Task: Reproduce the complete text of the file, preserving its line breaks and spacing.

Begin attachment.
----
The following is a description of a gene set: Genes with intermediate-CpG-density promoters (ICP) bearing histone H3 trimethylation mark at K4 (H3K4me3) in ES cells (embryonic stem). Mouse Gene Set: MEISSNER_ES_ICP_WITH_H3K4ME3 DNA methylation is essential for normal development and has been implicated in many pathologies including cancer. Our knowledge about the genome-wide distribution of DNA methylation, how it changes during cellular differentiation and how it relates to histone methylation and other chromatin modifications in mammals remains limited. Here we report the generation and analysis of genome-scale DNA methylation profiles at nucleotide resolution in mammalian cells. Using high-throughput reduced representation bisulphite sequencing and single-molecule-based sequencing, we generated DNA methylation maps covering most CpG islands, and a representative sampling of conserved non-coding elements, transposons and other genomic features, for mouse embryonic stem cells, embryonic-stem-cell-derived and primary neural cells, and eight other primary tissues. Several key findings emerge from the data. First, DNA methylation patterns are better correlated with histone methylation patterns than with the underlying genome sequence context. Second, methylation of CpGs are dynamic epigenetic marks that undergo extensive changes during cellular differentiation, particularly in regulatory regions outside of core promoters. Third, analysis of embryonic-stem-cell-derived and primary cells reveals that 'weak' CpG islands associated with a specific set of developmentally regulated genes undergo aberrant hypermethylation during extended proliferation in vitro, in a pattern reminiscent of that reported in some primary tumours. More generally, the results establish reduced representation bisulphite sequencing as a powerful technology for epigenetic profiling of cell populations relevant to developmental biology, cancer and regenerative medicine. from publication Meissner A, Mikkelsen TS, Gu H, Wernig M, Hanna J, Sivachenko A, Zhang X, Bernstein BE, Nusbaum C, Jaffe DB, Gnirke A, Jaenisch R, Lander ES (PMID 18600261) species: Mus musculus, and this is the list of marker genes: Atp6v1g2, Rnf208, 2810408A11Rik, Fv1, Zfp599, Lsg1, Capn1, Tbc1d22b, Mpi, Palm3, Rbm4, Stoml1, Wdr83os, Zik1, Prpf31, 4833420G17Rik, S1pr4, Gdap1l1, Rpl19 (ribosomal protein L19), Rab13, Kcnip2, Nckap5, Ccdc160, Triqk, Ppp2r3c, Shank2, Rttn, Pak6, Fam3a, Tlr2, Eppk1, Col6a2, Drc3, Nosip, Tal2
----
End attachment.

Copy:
The following is a description of a gene set: Genes with intermediate-CpG-density promoters (ICP) bearing histone H3 trimethylation mark at K4 (H3K4me3) in ES cells (embryonic stem). Mouse Gene Set: MEISSNER_ES_ICP_WITH_H3K4ME3 DNA methylation is essential for normal development and has been implicated in many pathologies including cancer. Our knowledge about the genome-wide distribution of DNA methylation, how it changes during cellular differentiation and how it relates to histone methylation and other chromatin modifications in mammals remains limited. Here we report the generation and analysis of genome-scale DNA methylation profiles at nucleotide resolution in mammalian cells. Using high-throughput reduced representation bisulphite sequencing and single-molecule-based sequencing, we generated DNA methylation maps covering most CpG islands, and a representative sampling of conserved non-coding elements, transposons and other genomic features, for mouse embryonic stem cells, embryonic-stem-cell-derived and primary neural cells, and eight other primary tissues. Several key findings emerge from the data. First, DNA methylation patterns are better correlated with histone methylation patterns than with the underlying genome sequence context. Second, methylation of CpGs are dynamic epigenetic marks that undergo extensive changes during cellular differentiation, particularly in regulatory regions outside of core promoters. Third, analysis of embryonic-stem-cell-derived and primary cells reveals that 'weak' CpG islands associated with a specific set of developmentally regulated genes undergo aberrant hypermethylation during extended proliferation in vitro, in a pattern reminiscent of that reported in some primary tumours. More generally, the results establish reduced representation bisulphite sequencing as a powerful technology for epigenetic profiling of cell populations relevant to developmental biology, cancer and regenerative medicine. from publication Meissner A, Mikkelsen TS, Gu H, Wernig M, Hanna J, Sivachenko A, Zhang X, Bernstein BE, Nusbaum C, Jaffe DB, Gnirke A, Jaenisch R, Lander ES (PMID 18600261) species: Mus musculus, and this is the list of marker genes: Atp6v1g2, Rnf208, 2810408A11Rik, Fv1, Zfp599, Lsg1, Capn1, Tbc1d22b, Mpi, Palm3, Rbm4, Stoml1, Wdr83os, Zik1, Prpf31, 4833420G17Rik, S1pr4, Gdap1l1, Rpl19 (ribosomal protein L19), Rab13, Kcnip2, Nckap5, Ccdc160, Triqk, Ppp2r3c, Shank2, Rttn, Pak6, Fam3a, Tlr2, Eppk1, Col6a2, Drc3, Nosip, Tal2